Once you have selected Hyper-V, you will need to create a Virtual Switch, to allow network communication. Create a Virtual Switch, and bind it to your connected network adapter. You may have to specify an alternate path during this wizard, in order to install the content correctly. This is accomplished by mounting the windows image (see above, under Mount-WindowsImage) and specifying the source path of the mounted WIM image, or by directly specifying WIM:d:\sources\install.wim:2
Once you've added the Hyper-V role, open Hyper-V manager from the Server Manager Dashboard. This will allow you to configure the system's hypervisor, and set default settings for VM storage and configuration locations, as well as network settings and behavior on host system shutdown.
When you launch the Hyper-V manager for the first time, you will be prompted to create a virtual network. ThousandEyes agents run best when connected to the network using a bridged connection, and when configured on a disk drive with ample space. Creating a logical structure for your hyper-V files is strongly recommended, as it allows you to manage space on the hard disk.
The easiest way to deploy a virtual Enterprise Agent is to download the prepackaged Enterprise Agent is to download the agent package, and import the virtual appliance into Hyper-V. Refer to this article for details on how to import the virtual machine.
If you've followed all steps above correctly, then the machine should start up with no issues. If you encounter the following error, then it's typically an indication that the VT or AMD-V CPU flag hasn't been correctly set in the bios.
An error occurred while attempting to change the state of virtual machine <your virtual machine name>. <your virtual machine name failed to initialize. The virtual machine could not be started because the hypervisor is not running.
If this occurs, make the appropriate bios setting changes and attempt to start the virtual machine when running.
VMware Workstation is the windows equivalent of VMware Fusion, but can be accessed as a 30-day evaluation. For any virtualization effort running on windows using VMware, you will need to enable the VT properties in BIOS settings. Once this is done, simply double-click to install the hypervisor software.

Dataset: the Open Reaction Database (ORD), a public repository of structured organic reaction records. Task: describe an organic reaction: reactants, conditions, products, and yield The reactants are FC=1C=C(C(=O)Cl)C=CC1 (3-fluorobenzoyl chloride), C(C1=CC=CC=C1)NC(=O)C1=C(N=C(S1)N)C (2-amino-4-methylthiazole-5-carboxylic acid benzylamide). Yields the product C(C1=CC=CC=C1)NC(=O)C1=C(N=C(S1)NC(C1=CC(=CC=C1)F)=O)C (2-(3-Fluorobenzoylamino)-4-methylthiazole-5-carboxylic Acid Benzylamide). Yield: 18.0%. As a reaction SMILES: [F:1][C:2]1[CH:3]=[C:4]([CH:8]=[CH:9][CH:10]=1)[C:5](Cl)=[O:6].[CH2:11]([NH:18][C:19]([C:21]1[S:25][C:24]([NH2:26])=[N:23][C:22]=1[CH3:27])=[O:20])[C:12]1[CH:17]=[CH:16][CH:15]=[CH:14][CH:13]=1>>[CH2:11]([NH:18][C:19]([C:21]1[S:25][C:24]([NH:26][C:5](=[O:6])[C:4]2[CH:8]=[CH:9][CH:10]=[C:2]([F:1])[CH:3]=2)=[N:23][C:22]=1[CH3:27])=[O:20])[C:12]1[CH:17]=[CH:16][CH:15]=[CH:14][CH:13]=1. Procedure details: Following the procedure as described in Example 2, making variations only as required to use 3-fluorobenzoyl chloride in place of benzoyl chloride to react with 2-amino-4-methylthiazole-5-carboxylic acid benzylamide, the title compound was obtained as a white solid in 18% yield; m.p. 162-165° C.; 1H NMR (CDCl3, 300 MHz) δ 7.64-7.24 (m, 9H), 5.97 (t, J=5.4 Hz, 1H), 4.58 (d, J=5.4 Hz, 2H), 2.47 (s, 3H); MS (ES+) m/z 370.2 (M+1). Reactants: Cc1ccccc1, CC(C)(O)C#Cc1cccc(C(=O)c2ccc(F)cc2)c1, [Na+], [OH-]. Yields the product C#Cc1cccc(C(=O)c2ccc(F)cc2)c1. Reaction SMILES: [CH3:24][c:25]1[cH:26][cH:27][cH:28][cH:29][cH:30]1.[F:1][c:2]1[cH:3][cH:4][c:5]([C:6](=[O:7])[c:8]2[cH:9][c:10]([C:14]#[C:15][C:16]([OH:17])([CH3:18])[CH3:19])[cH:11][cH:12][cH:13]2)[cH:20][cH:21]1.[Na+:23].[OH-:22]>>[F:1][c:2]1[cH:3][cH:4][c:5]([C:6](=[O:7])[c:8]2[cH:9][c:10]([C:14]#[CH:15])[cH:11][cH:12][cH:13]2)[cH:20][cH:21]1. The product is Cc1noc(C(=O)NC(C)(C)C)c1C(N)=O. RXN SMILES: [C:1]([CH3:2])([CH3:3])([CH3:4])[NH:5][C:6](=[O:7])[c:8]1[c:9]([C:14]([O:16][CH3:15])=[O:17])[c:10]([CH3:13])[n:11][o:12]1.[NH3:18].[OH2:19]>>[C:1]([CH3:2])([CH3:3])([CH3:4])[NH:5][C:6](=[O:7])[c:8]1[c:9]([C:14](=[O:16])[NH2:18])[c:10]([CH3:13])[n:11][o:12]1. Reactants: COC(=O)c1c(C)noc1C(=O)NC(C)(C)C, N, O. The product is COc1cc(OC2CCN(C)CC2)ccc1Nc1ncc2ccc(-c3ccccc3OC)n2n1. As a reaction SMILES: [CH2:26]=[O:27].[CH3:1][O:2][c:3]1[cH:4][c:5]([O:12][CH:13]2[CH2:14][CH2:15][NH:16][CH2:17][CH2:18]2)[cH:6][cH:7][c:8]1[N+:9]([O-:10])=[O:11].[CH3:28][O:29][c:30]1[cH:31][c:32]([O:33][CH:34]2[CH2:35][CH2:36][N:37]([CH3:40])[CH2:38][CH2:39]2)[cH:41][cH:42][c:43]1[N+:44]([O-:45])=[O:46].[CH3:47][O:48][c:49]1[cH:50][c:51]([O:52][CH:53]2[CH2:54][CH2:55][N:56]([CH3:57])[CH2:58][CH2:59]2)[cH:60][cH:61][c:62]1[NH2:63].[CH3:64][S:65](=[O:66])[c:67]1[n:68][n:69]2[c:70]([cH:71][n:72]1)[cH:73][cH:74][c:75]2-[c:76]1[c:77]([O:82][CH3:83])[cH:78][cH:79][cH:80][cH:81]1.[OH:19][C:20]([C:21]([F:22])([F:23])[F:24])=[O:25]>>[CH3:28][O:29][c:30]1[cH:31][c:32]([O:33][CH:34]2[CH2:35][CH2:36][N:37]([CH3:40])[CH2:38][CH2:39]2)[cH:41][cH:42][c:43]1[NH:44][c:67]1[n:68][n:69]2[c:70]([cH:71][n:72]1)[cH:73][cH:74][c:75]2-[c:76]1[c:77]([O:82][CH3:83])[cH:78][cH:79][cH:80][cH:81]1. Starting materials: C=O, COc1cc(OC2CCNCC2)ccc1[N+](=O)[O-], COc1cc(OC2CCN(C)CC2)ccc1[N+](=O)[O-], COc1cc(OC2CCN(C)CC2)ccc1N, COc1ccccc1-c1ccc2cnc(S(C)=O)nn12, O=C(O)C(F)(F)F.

The great thing about Apple hardware is that it's preconfigured to have VT enabled, so no mucking around in the BIOS. Fusion isn't a free product, and there's no trial version. Our deployments are tested against VMware Fusion 5.0.x Professional.
As with any Apple deployment, installation is simple. Open the DMG and install. Instructions for importing and starting a virtual machine can be found here.
In order to install vSphere, you need a system that you can wipe. The system must have a 64-bit processor, and should have ample hard disk space and memory to run multiple virtual machines. Refer to VMware's Knowledge Base for steps on installing vSphere on an empty server.
If you're already running vSphere, great! Since running vSphere is a complex process, requiring advanced knowledge on managing virtual guests, our recommendation is that you download the ThousandEyes Virtual Appliance and add a new guest to the existing vSphere server or farm, from the template that you provide.
VirtualBox is the easiest of the hypervisor packages to install, and is the only commercial package that is both free, and allows software-only virtualization (i.e. runs natively on an x86 system, or on an x64 system without the virtualization extensions enabled in the BIOS for the CPU). To get started, download the appropriate package to your host from the VirtualBox Wiki, https://www.virtualbox.org/wiki/Downloads
Once you've installed VirtualBox (it will look different depending on what kind of host you install it), follow these instructions to import a ThousandEyes Virtual Appliance.
Xen is an open-source hypervisor, used by the virtualization giants (like Rackspace and Amazon Web Services). Given that Xen is a monster to configure and a challenge to administer, and that it's really only for the experts, we're not going to address configuration of it here. As with VMware vSphere, this requires a bare metal machine to be wiped clean in order to run the hypervisor. If you're interested in more information on installing/deploying Xen, visit the open-source project website at http://www.xen.org.
Most hypervisor packages contain two roles: host and guest. The host is the machine running the hypervisor, and the guest is a machine running inside the hypervisor. Guests have a many-1 relationship with their host, and share the resources of the host. Some hypervisor platforms allow resource sharing, including memory, cpu and disk space.